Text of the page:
5 Reasons to Stay in Stealth Mode
Stealth mode is a somewhat contradictory state that many startups find themselves in during the early days. I say contradictory because it’s the normal course of business to try to tell the world about what you’re up to, so it’s ironic when companies shutdown any such attention with a cursory “we’re in stealth mode”.
Why would a perfectly good company want to keep things under the hood? They’ve generated interest (somehow) and then when popped the question in a public forum: “So what does your company do exactly?” you get a rather inane “I’d tell you, but then I’d have to delete you.” Here’s the chance to make some news and gather some fans, but it’s turned down.
So what are the reasons why you might want to stay in stealth? Here’s my top 5, in order of worst to best:
5. Building Buzz
Here’s the most frivolous of reasons to stay in stealth. To build a sense of mystery about what you are doing. This can be expertly managed sometimes to great effect. Most of the time though, nobody cares about you till they know what you’re doing.
4. You’re Never Wrong
Stealth mode is an entrepreneurial utopia of perfect products; grape-fed by milk and honey VC’s as you prepare for the mass hordes of users standing patiently waiting for you to enrich their pitiful lives. When you tell everybody what you’re doing they may (pause for effect) not care! Please, anything but that…
There’s a disclosure requirement under patent law that means basically you can’t go ahead and tell the world the method behind your technology without first applying for a patent on it. This isn’t quite as simple as I’m making it sound, but it can/will make your life harder down the track.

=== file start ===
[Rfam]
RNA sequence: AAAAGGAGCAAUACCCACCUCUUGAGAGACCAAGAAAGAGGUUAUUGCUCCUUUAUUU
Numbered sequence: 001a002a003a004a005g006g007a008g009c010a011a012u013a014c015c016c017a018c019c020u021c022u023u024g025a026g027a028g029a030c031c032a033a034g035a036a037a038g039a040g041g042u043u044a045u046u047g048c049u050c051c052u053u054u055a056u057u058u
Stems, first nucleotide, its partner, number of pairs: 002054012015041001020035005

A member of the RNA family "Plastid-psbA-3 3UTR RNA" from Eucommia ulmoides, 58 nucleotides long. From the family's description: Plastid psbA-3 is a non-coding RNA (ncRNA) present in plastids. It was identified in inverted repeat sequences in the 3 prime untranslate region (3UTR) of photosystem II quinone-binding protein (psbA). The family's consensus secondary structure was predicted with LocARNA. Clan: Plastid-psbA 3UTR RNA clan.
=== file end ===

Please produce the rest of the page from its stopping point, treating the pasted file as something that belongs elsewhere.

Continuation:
If you have something patentable then you should get an application in before publicly explaining how your idea works. (Also keep in mind that I’m not a patent attorney, so you need to check on your particular status with a good patent lawyer – email for a recommendation if you don’t know anybody good).
2. Competitors Stealing Your Idea
I could devote a few pages to the subject of whether competitors are really going to steal your idea. It really comes down to the stage you’re at, the strength of the concept, and how much competitive advantage you really have. Not giving your close competitors ideas, especially if they are startups looking for funding, is always a good thing. Just don’t be so paranoid that you don’t end up giving your concept the proper exposure to test its viability (probably the greatest single mistake by most young entrepreneurs).
1. You Can Change Your Mind
Now for the only really strong reason: You can change your mind if you want to. In the early days of a concept everything is rosy and simple. But the reality of turning your idea into a practical, fundable, marketable, saleable, feasible application will require significant refinement. In the end, your product may not be anything like what you thought it would be. By staying in stealth you remain free to adapt and change your message, image and model without looking like your flipping all the time. Stay in stealth till you’re sure of what and who you are.